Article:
Attorney General Ashley Moody backs cities, counties on gun law

As lawyers for Gov. Ron DeSantis and Attorney General Ashley Moody defend a state law dealing with local gun regulations, Agriculture Commissioner Nikki Fried is backing cities and counties that argue the law is unconstitutional.

Fried’s attorneys Tuesday filed a brief arguing that the 1st District Court of Appeal should uphold a circuit judge’s decision that sided with the cities and counties.

The law, passed by the Republican-controlled Legislature in 2011, threatens tough penalties --- including fines and potential removal from office --- if local elected officials approve gun regulations. Fried’s brief said the law violates constitutional immunities provided to elected officials as they make policy decisions.

“The act of governance requires independent judgment and discretion on the part of those individuals who are the decision-makers. Immunity is a necessary shield for government and its officials when it exercises this discretion to promote the public good,” attorneys for Fried, the only statewide elected Democrat, wrote. “Without immunity from liability, officials would be tempted to vote for what is safest for them personally, rather than what is best for their community.”

Florida since 1987 has barred cities and counties from passing regulations that are stricter than state firearms laws, a concept known as “preemption” of local gun laws. The 2011 law was designed to strengthen the preemption by adding penalties, such as the possibility of local officials facing $5,000 fines and potential removal from office for passing gun regulations.

Dozens of cities, counties and local elected officials challenged the 2011 law last year after the mass shooting at Marjory Stoneman Douglas High School in Parkland. They argued that the potential penalties had made local officials afraid to move forward with gun-related measures that might not be preempted by the 1987 law.

Leon County Circuit Judge Charles Dodson in July found parts of the 2011 law unconstitutional, citing issues related to “legislative immunity,” which protects local government officials in their decision-making processes. He also pointed to the constitutional separation of powers, as judges could be asked to rule on penalizing local officials.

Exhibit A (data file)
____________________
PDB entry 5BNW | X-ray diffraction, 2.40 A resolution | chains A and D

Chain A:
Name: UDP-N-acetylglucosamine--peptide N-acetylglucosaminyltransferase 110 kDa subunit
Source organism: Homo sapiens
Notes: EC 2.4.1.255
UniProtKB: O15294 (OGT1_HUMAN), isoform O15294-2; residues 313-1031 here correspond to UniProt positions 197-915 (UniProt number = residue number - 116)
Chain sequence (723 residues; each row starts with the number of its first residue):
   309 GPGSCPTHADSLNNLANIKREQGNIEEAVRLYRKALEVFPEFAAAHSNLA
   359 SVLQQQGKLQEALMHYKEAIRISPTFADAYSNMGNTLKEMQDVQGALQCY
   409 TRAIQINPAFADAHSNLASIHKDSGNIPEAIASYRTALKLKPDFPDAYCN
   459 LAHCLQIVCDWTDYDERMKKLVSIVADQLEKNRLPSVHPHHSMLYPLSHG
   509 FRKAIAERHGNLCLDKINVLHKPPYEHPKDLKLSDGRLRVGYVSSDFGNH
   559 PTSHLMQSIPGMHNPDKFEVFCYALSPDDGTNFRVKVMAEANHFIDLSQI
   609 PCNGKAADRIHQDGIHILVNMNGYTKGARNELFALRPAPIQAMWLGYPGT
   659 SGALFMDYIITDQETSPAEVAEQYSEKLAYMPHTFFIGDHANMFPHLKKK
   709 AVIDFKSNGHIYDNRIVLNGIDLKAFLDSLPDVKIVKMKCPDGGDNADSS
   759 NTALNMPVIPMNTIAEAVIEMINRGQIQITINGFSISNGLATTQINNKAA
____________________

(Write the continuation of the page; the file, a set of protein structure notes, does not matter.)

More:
Lawyers for Moody and DeSantis took the case to the Tallahassee-based 1st District Court of Appeal and argued that Dodson’s ruling should be overturned.

“The trial court’s decision is premised on unsupported theories of immunity inconsistent with the constitutional supremacy of the state’s authority over its counties and municipalities,” the lawyers for Moody and DeSantis argued in a brief last month. “If allowed to stand, the decision will not only invite the development of a patchwork regulatory regime in the area of firearms but also render the Legislature impotent to deter power grabs by local officials in other areas.”

The challenge to the law initially named Fried’s predecessor, former Agriculture Commissioner Adam Putnam, as a defendant, along with other state officials. That was because the Department of Agriculture and Consumer Services helps carry out gun laws through its role in issuing concealed-weapons licenses.

After Fried was elected in November 2018 and took office in January, she remained a defendant in the case and argued that “the Department of Agriculture (and the commissioner specifically) is an improper defendant and should therefore be dismissed” from the challenge, according to a document filed in circuit court by the state.

But Fried did not join the other state officials in appealing Dodson’s ruling. Her brief Tuesday argued that the 2011 law violates constitutional separation of powers because it could lead to judges trying to weigh the thinking of local elected officials who pass gun-related measures.

“Just as the judiciary may not intrude into the legislative process by compelling an ‘inquiry’ into the legislative process at the state level, the judiciary similarly lacks the power to do so at the local level,” the brief said. “If the penalty provisions … were upheld, courts across the state would be required to intrude into the legislative process in direct contravention of the state Constitution, as the statutes require the courts to inquire as to the individual legislator’s intent, to determine if there is a ‘knowing and willful violation’ of the (preemption) statute.”

The National Rifle Association, which has filed a brief supporting the 2011 law, contends the penalties are needed because of local officials violating the l987 preemption law. In an email to NRA members Thursday, Marion Hammer, the organization’s longtime Florida lobbyist and former national president, said cities, counties and local officials in the case “think they are above the law.”

“Being elected to office doesn't mean they have immunity from being held accountable for intentionally breaking the law,” Hammer wrote. “Being elected means they must be held to at least the same standard of conduct as those who trusted them with their vote.”

The challenge to the penalties law involves 30 cities, three counties and more than 70 elected officials, according to a brief filed Monday by the local governments. That includes cities such as Miami Beach, Fort Lauderdale, West Palm Beach, Orlando, St. Petersburg, Gainesville and Tallahassee.

The Monday brief said local governments have considered approving several gun-related measures that they believe are not preempted by the 1987 law. Those measures include such things as requiring the reporting of failed background checks, barring the sale of large-capacity detachable magazines and restricting possession of firearms at certain government-owned or government-operated facilities.

The News Service of Florida contributed to this report.